By Josh Porter 

Begin with prayer 

Gather together as a Community in a comfortable setting. Have one person read Philippians 4v10-13 over the group and then pray, asking the Holy Spirit to lead and guide your time together. 

Read this overview 

One of Jesus’s earliest recorded sayings was, “it is more blessed to give than to receive.” Many of us, though we’d likely not admit as much, don’t actually believe this is true. Most people assume (if only subconsciously) that if they had more money and more stuff, they’d be happier.

Jesus does not call his disciples to wealth, excess, or even financial security. He calls them to radical generosity. He calls them to let go. Jesus calls his disciples to the kind of generosity that will often seem reckless and irresponsible to the world of Dave Ramsey programs and five-year career plans.

The context in which you and I live is set up to keep us blind to the way money stands to corrupt us. The Western mind wants badly to simply drift in the warm and gentle current of its own financial imagination. Money and stuff, we’re told, are good! More money and more stuff are better! We don’t owe anyone our money and stuff. It’s our money and stuff. The disciple of Jesus defy this and deny both themselves and the status quo.

King Jesus taught us to hold our money and our possessions in open hands; they do not belong to us. They are not to be exhausted on our appetites or our plans; they are not to be hoarded for our perceived longevity—they are to be redistributed in the name of generosity and justice, to the poor, those in need, for justice, for kingdom causes, and for the church.

Setting specific numbers is a way to exercise a heart posture with a quantifiable discipline. Not unlike any other spiritual discipline, we practice generosity and simplicity by disciplining ourselves with practice, not just when our “hearts” feel like it.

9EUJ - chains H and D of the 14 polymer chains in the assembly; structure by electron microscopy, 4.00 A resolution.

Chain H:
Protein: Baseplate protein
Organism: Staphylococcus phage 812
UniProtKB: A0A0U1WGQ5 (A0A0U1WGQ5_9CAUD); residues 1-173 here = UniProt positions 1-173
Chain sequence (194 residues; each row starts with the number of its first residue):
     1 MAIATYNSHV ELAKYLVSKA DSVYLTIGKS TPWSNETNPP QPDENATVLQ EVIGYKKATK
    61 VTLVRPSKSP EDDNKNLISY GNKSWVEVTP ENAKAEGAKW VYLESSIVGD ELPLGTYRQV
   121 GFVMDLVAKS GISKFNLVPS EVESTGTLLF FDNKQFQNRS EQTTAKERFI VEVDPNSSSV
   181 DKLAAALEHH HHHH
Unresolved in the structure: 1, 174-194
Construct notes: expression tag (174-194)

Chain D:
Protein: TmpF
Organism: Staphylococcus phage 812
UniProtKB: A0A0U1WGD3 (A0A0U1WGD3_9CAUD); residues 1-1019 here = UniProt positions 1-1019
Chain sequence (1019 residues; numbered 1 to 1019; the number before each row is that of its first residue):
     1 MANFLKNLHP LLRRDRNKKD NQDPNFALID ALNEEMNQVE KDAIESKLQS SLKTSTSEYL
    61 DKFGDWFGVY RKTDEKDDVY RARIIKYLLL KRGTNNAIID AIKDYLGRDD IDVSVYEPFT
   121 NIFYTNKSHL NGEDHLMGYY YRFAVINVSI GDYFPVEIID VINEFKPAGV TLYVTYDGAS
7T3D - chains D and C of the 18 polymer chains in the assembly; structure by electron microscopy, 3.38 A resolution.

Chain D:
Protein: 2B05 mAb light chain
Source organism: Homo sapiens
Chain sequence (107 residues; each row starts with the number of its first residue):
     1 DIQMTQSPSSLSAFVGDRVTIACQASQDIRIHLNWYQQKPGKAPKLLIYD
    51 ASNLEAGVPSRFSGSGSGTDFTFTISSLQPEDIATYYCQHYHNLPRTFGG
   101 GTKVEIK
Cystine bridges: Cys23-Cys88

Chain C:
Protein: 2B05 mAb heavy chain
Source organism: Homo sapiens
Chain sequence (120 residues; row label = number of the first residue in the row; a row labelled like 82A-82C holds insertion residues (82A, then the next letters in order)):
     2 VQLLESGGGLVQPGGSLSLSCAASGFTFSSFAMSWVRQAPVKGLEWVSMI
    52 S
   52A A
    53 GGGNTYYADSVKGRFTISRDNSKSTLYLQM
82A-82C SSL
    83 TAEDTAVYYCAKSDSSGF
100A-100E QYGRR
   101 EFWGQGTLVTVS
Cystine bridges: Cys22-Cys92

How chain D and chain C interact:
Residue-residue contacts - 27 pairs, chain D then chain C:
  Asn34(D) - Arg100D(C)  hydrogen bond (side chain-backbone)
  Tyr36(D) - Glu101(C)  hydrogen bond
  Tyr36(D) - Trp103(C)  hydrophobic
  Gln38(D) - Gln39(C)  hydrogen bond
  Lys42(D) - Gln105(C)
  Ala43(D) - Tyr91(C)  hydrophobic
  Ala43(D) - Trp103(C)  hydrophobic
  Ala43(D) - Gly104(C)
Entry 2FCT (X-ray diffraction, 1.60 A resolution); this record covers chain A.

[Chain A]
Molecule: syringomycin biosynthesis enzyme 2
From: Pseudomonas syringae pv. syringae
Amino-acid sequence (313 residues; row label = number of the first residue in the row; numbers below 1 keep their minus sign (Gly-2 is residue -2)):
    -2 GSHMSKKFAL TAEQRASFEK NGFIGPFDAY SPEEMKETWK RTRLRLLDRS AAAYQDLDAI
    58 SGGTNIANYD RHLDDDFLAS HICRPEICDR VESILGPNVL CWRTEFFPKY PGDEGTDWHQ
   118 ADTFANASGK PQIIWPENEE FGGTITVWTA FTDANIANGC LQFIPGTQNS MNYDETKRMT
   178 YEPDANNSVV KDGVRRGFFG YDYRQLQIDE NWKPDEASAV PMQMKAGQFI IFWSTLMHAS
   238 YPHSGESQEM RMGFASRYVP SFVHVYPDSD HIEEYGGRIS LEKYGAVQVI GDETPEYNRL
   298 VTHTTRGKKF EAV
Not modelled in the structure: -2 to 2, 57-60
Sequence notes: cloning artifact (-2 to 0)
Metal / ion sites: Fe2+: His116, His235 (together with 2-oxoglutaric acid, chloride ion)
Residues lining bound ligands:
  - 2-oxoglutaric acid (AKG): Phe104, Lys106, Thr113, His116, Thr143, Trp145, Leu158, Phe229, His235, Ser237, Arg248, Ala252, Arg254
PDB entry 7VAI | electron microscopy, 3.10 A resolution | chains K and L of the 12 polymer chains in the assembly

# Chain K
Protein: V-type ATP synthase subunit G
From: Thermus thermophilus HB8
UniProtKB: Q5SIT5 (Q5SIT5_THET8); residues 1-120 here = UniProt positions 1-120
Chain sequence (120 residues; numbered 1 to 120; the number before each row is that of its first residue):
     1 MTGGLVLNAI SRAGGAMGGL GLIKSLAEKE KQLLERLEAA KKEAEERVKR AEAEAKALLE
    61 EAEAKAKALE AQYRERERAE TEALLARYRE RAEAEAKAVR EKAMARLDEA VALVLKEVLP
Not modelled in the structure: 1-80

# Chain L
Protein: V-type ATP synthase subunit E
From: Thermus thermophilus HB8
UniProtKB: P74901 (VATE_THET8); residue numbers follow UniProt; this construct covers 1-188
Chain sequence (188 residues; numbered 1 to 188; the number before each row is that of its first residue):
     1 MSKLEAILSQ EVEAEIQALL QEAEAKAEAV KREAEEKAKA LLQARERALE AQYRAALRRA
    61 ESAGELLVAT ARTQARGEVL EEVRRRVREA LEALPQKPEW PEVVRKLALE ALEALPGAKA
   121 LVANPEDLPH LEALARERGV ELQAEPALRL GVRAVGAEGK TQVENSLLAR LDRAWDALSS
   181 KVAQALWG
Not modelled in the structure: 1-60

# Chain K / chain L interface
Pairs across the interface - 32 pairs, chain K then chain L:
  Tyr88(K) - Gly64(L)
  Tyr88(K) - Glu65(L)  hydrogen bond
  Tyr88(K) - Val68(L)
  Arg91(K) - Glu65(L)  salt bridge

And then, our hearts are shaped by that practice.

Work through these questions together as a Community 

Remember, all of us are in process in our discipleship to Jesus. Treat one another with grace and compassion as you discuss the following questions.

  • Do you find it difficult to be open and vulnerable about your finances and spending with others?
  • How deliberate and intentional are your budgeting, spending, and giving? 
  • Jesus taught that our spending reveals our true values. Do you think that your current budgeting and spending reflect the kingdom of God? Why or why not?

Discuss the coming week’s Practice 

This week, make time to sort through last month’s bank statement/spending. Add up your spending and saving into a few different categories:

  1. Necessary bills (rent/mortgage, gas, electricity, groceries)
  2. Voluntary Bills (cell phone data, streaming services, cable)
  3. Voluntary Luxuries (restaurants, vacations, shopping, entertainment) 
  4. Giving and Generosity (supporting the church financially, giving to charitable causes, treating a friend to dinner, donating to nonprofits)

The idea is to compare and contrast categories two and three with category four. Does the money you choose to spend on yourself reflect your values? How does the amount of money you choose to spend on yourself compare to the amount of money you choose to give away? 

What would you like to change?

Work through these questions before calling it a night 

  1. Does the idea of evaluating your spending sound exciting or daunting? Why?

End in prayer